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Margaret Battin Euthanasia Fundamental Issues Summary

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In Margaret Battin’s article, ‘Euthanasia: The Fundamental Issues’, she argues for the right of a painless killing for those suffering from medical conditions. She suggests that there are three moral principles: mercy, autonomy, and justice, which favor the legalization of this practice. Battin’s arguments will then be critiqued further by issues such as the Hippocratic Oath and physician’s abuse in power. This paper will conclude that moral justification for euthanasia on the same grounds of mercy, autonomy and justice cannot be reached.
Active euthanasia involves directly stopping bodily processes that otherwise would have been capable of sustaining life, providing direct help for the patient to die (Battin, 321). Unlike passive euthanasia, which is the act of allowing the patient to die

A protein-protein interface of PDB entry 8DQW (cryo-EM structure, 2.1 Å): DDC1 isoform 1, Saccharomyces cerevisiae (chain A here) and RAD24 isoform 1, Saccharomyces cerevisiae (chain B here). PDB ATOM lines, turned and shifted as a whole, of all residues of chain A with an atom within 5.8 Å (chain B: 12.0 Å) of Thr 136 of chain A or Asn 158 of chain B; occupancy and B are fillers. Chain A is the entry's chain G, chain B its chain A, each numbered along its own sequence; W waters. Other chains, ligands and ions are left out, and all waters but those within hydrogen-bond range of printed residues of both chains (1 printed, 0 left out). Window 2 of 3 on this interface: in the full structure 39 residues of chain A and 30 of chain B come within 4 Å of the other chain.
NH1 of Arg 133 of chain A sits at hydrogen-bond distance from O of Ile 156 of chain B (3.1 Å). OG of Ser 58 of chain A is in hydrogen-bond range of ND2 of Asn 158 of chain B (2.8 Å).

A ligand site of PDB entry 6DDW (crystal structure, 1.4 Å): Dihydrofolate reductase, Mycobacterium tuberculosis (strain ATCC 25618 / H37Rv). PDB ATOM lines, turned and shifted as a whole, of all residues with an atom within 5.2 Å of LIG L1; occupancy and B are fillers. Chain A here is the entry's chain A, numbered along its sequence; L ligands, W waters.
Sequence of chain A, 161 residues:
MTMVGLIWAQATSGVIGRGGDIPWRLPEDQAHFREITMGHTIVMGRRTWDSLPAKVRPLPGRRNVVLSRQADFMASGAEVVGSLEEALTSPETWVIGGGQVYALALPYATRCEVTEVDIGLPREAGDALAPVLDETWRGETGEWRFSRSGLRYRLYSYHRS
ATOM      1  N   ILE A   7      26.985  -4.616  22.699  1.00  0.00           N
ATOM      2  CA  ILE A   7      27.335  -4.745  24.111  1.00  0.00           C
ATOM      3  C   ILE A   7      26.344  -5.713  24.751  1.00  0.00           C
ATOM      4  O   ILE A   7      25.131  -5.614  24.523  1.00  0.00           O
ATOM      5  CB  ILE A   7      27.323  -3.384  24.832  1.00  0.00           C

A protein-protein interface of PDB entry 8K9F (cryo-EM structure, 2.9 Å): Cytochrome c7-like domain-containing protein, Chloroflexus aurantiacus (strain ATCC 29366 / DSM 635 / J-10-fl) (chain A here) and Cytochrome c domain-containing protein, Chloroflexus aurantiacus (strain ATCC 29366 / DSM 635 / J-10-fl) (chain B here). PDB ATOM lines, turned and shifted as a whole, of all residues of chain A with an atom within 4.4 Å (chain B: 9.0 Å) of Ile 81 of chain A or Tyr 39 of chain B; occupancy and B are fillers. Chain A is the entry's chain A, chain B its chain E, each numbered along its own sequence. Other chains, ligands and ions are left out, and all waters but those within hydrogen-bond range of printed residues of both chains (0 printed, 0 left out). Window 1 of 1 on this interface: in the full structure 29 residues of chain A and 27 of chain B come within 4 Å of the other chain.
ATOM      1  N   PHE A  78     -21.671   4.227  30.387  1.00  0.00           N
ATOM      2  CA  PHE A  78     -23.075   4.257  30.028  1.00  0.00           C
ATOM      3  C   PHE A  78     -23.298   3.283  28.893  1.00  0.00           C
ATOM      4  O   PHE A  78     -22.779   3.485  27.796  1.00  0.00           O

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Battin first addresses the issue of the physician’s Hippocratic Oath. It states to do no harm, however, the principle of mercy establishes that doctors should also not cause further pain or suffering to their patients, and should act to end pain or suffering if it is already occurring (Battin, 322). Showing mercy to a patient may also mean refraining from procedures (tests, therapies, or surgical procedures) that could cause further misery without an improvement or a cure (Battin, 322). If the treatment is painful and there is very little possibility that it will provide life after that is pain-free, treatment is withheld. Mercy demands that the treatments no longer be prescribed, and that the patient be allowed to die (Battin, 323). This is seen quite commonly in burn victims, where the procedures do not guarantee recovery, and in most cases the patient will die whether or not the treatments are done (Battin, 322). Nevertheless, some situations may also demand a more direct way of reducing pain through active euthanasia. An argument against Battin debates that euthanasia use to be needed in the past, but due to modern medical technology and the

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